Florida torreya (Torreya taxifolia)
This is the second Florida-specific tree on the list, as well as the second yew — in fact, this critically endangered tree is also known as the stinking yew because its leaves, when crushed, give off a turpentine odor. These slow-growing trees, which can be 40 feet tall and 20 feet wide, are native to a 40-mile stretch of the Appalachicola River in northern Florida, though they are rarely found in the wild, according to the University of Florida IFAS Extension.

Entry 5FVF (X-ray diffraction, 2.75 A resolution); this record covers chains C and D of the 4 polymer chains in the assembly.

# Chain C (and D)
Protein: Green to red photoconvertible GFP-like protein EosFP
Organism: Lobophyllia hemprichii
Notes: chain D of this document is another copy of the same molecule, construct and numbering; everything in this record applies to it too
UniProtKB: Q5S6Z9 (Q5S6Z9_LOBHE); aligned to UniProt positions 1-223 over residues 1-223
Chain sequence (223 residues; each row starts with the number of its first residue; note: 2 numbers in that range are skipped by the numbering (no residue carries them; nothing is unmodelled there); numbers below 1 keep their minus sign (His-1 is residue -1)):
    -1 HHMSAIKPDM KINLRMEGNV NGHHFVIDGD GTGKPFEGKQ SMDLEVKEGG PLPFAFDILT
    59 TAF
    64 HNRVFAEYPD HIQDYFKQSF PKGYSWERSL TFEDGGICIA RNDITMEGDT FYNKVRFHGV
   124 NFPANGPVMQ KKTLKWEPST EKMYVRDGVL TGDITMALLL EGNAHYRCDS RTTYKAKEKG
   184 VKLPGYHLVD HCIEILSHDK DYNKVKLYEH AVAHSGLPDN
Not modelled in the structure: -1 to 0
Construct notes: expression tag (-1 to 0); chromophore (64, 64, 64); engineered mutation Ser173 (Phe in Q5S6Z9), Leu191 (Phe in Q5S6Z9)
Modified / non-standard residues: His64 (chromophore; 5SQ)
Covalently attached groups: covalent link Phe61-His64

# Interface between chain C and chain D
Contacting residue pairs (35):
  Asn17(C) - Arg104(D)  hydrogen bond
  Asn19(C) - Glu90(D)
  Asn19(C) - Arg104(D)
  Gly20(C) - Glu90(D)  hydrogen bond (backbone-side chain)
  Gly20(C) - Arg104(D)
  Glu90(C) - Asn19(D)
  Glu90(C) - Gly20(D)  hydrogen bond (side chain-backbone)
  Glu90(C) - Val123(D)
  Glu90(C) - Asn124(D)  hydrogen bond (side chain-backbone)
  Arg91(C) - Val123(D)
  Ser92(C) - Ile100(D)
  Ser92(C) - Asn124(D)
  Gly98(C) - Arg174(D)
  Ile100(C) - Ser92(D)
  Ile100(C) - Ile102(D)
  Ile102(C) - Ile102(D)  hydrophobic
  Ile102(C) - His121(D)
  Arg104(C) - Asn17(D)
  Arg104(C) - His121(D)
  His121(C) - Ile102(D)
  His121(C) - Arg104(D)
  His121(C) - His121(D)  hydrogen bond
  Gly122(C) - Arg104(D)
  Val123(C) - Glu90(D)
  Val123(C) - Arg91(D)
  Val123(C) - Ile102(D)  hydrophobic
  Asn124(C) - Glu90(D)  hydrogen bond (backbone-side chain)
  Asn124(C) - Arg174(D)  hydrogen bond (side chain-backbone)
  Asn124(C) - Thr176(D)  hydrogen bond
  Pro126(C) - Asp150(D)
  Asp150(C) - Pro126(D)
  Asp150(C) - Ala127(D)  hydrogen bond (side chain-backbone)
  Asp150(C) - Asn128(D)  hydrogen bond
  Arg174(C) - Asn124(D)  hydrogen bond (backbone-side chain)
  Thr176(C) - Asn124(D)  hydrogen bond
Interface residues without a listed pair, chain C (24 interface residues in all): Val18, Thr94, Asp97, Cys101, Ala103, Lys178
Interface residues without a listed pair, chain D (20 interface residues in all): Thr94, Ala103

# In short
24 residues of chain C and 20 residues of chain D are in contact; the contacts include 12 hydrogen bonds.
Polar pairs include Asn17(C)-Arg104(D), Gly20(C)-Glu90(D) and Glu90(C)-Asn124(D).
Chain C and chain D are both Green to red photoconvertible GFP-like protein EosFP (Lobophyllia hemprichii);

The Florida torreya, an evergreen conifer tree, has seen a 98 percent decline in population within the last three generations, according to IUCN. Fewer than 600 individual trees remain.